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Today’s 4G networks are linked across borders, but future 5G networks could make national boundaries even less relevant. Mr. Strayer said newer cell-tower equipment will be more than “dumb” conduits for information, leaving a broader swath of cellphone networks vulnerable to potential snooping.

AT&T entered Mexico in late 2014 after the Mexican government enacted legislation to enhance competition in a famously concentrated telecom market. The Dallas company pieced together a wireless company by snapping up two smaller players, Iusacell and Nextel Mexico, inheriting a dense network of machinery bought from Huawei, among other suppliers.

AT&T doubled down on Huawei over the next four years as it upgraded the infrastructure it acquired to support 4G service. A senior AT&T executive in 2016 told an industry publication that the supplier’s performance was “excellent.” The company has estimated the price of replacing the Huawei electronics it has in Mexico and found the cost prohibitive, according to a person familiar with the matter.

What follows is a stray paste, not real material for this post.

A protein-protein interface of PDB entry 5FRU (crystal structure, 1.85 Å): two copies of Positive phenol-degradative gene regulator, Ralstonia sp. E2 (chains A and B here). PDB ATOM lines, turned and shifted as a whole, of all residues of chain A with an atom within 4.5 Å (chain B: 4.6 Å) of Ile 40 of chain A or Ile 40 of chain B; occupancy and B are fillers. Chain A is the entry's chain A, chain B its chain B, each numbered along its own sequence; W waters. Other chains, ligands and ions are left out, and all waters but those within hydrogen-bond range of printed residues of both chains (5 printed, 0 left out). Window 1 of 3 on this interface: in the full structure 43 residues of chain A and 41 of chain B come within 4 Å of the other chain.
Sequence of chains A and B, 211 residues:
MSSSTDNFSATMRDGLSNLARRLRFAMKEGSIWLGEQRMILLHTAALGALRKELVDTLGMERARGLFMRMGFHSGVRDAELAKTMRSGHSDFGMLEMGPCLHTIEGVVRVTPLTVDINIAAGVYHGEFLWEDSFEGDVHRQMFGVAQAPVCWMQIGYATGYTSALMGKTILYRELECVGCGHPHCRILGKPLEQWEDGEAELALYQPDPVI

The Chinese company, which also makes cellphones, has spent years raising its profile in Mexico. It had its brand name splashed across jerseys for the popular soccer team Club América—until the AT&T logo took its place. When AT&T’s Mexican headquarters moved into a glassy tower finished in 2016, Huawei moved into a satellite office a floor away to stay close to its client.

“Huawei today is one of the main providers of infrastructure for the Red Compartida, which is the biggest communications infrastructure project in the country in the last five or 10 years,” said Mony de Swaan, former head of Mexico’s telecom regulator, the Federal Telecommunications Institute.

AT&T has bet that a Mexican middle class can boost its future profits. The company invested more than $7 billion, including the $4.4 billion spent to acquire Nextel and Iusacell, over the past four years to improve its network there.

The investments appear to have worked: AT&T ended 2018 with more than 18 million wireless lines in Mexico, trailing billionaire Carlos Slim’s América Móvil SAB , which has 75 million, and Spain’s Telefónica SA . The U.S. company’s executives say the business will start turning a profit this year.

—Robbie Whelan contributed to this article.